By Kyle Harcott
It’s amazing when you take a blind chance on an album, only to have it lovingly rip your head off. This is exactly what happened to me with Virion, the second self-released album by Plainville, Kansas artist Brandon Duncan, who records under the nom de guerre of The Sequence of Prime. I stumbled across his website on the recommendation of another metal writer, and upon several listens, I can tell you Virion is without a doubt one of the most original, incredible, and downright vitriolic records I have heard in a very long time.
Fill a Yahtzee cup with dice comprised of black-tar hate-sludge, incite-to-riot industrial, a bit of double-bass-heavy thrash, mebbe a tinge of blackmetal – shake virulently, and you might come close to approximating the desperate, foaming-at-the-mouth rage of Virion. A concept album based on a viral particle’s pandemic effects upon everything it infects in its path, from one person to a species to the entire planet. Severely frightening, both lyrically and musically, Virion is an intricate masterwork of fraught aggression; Brandon Duncan is the clear next-in-line to carry that pissed-off, white-hot torch lit by Steves Albini and Austin. The list of influences on his MySpace reads like a Honor Roll of stab-you-in-the-face-rock over the last thirty years.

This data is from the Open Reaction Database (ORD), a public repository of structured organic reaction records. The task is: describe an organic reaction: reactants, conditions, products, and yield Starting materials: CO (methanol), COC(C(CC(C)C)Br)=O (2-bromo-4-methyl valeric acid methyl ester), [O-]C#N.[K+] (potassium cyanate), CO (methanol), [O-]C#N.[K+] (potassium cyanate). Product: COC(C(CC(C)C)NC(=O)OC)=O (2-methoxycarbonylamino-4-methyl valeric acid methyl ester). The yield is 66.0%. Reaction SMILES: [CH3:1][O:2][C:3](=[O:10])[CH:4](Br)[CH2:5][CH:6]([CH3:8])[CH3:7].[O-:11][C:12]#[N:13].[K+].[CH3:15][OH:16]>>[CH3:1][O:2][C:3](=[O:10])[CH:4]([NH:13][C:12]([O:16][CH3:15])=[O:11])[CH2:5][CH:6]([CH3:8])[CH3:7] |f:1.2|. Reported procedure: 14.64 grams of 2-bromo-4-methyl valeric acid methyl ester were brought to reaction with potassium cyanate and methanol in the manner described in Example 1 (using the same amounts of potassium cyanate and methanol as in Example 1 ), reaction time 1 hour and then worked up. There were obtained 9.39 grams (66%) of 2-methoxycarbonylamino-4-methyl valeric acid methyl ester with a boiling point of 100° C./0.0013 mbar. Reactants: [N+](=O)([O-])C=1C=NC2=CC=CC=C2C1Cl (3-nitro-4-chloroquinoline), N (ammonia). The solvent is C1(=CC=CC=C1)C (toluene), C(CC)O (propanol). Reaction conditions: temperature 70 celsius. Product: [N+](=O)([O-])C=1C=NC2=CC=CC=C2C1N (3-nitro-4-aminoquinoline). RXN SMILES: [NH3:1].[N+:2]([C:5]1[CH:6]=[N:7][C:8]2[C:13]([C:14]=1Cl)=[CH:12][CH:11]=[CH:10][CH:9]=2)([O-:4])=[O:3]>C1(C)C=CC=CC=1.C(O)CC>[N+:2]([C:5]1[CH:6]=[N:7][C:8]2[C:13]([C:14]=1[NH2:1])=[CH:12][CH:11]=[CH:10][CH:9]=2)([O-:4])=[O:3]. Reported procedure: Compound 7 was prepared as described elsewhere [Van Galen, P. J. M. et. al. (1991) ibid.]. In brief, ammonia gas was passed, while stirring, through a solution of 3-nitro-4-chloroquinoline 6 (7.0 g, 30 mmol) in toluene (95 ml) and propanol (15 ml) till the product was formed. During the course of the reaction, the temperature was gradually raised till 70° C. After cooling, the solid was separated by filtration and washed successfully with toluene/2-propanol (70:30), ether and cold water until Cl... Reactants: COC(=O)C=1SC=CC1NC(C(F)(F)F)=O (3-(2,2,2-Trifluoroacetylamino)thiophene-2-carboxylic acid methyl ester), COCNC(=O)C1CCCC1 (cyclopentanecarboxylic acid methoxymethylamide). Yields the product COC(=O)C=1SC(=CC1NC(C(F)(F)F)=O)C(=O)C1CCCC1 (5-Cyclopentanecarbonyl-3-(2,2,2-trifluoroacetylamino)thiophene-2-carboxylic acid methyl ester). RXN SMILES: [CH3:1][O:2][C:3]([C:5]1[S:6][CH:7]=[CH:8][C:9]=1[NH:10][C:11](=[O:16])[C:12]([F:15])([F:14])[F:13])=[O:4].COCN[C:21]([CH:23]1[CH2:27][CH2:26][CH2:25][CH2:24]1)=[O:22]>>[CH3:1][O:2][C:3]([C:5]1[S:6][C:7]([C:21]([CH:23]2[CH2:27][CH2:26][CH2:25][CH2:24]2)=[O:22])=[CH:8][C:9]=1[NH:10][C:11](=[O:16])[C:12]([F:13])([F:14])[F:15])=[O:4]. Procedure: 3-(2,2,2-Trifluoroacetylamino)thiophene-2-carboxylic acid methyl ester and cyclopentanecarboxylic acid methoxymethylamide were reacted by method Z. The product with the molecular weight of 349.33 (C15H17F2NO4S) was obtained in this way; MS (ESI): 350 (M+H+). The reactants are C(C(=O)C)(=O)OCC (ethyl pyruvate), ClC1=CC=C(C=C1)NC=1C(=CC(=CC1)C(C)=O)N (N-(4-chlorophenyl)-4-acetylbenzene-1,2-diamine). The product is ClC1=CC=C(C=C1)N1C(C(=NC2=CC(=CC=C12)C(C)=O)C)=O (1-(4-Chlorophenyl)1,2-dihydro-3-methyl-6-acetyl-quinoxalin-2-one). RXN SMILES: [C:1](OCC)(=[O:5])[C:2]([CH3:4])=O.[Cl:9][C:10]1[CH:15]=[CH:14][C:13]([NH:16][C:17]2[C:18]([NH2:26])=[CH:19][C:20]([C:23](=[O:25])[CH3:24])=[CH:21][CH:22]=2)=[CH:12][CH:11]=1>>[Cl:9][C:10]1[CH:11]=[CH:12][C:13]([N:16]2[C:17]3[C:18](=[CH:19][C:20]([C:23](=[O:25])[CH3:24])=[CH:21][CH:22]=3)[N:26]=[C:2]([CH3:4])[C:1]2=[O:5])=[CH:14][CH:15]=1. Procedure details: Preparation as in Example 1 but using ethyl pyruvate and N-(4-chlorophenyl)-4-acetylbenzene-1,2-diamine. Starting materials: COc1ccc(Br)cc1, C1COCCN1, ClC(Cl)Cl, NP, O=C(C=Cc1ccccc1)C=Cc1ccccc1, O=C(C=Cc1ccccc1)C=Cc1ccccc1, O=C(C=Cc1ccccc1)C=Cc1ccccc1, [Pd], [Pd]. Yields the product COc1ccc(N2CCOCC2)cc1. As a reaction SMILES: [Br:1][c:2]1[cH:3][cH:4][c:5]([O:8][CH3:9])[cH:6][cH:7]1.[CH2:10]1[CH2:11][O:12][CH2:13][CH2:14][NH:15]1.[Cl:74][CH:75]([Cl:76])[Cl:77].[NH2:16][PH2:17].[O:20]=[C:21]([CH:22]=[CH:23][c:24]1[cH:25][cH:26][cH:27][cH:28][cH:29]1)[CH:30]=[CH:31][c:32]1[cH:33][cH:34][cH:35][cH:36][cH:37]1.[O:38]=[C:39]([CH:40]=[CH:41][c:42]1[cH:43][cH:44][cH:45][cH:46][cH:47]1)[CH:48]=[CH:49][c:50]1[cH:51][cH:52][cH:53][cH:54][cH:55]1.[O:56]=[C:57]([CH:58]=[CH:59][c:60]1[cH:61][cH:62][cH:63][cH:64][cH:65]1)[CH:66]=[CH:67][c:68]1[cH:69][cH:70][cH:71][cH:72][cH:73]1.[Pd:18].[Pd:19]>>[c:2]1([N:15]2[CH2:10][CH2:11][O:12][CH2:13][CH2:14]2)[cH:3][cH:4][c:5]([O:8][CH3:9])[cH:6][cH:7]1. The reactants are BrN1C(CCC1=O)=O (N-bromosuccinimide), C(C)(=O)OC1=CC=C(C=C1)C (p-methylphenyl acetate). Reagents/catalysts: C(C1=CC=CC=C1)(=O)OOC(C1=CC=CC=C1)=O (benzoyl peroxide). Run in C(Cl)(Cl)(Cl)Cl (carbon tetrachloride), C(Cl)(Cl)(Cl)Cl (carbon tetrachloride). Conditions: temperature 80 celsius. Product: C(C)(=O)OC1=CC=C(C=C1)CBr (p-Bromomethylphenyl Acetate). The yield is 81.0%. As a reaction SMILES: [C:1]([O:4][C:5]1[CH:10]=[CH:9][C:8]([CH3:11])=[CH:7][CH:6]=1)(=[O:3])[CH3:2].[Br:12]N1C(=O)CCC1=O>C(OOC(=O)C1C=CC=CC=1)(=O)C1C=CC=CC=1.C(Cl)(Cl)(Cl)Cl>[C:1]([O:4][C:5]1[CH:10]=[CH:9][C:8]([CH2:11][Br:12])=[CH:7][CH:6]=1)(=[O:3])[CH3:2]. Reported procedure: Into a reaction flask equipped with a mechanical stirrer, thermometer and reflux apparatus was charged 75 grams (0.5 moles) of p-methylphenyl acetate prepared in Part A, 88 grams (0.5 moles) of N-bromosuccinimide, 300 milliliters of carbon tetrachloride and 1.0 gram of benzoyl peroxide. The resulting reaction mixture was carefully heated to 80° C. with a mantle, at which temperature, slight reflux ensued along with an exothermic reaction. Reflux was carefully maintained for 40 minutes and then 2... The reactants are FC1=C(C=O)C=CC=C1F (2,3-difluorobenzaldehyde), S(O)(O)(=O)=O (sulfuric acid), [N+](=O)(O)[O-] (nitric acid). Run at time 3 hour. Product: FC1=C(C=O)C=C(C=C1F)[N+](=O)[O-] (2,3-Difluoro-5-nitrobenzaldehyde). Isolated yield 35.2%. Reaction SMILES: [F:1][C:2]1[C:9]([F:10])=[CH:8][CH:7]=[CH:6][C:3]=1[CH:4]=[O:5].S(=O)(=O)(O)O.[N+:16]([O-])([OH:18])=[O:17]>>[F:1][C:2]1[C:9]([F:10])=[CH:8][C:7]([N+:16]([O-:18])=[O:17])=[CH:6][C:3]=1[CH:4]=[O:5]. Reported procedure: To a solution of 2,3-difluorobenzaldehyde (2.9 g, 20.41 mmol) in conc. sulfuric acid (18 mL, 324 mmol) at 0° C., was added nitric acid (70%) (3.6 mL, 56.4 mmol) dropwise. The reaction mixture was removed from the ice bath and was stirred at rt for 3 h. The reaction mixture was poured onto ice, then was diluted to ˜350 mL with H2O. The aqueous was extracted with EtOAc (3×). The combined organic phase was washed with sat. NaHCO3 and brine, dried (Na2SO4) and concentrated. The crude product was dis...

“TRA-VEL-LING THROUGH SPACE AND TIIIIIIIIIIIIIIIIIIME!” wrenches the first wretched wail from my speakers. The lead track, “Enlightenment”, is jarring enough to snap me to attention, because I haven’t heard anything this oh-please-god-help-me direful since my first listen to Temple of the Morning Star back in 1997. Everything sounds like some terror-stricken, all-too-late call to alarm – all white-knuckle frenetic, vicious and plaintive, but then, the song simply stops almost as soon as it starts. Track three, “Backlit”, is the standout here, with its battle-cry chorus, all-over-the-map –and to my sincere surprise programmed- drums, and more of that abominable, last-man-on-the-planet bawling; the song drags the listener across a scorched landscape of post-apocalypse Earth, not as some sort of altruistic warning but more as a foregone conclusion – and things only get worse from there. “Extremophile” chronicles the suffocation of the planet as seen from afar, a caustic paean to a supernova.
There is not a lot of hope to be found in Virion. You’re not left with that usual peaceful sense of everything’ll be alright by the end because it’s just not that kind of record. There’s a sense of helpless awe, perhaps even a smidge of malefic compliance, at what the forces of nature will undoubtedly someday reclaim from humanity’s excesses.
Ultimately, the listener should be left with a tremendous respect for Brandon Duncan and The Sequence of Prime, because this is one artist to keep an eye on. I have a feeling his records will only get better and better. The best review I can give of this overwhelming record is to tell you to take the same chance on it that I did. It may not be pretty, but it is a challenging, rewarding listen, and it’s available for free download at http://www.thesequenceofprime.com/ .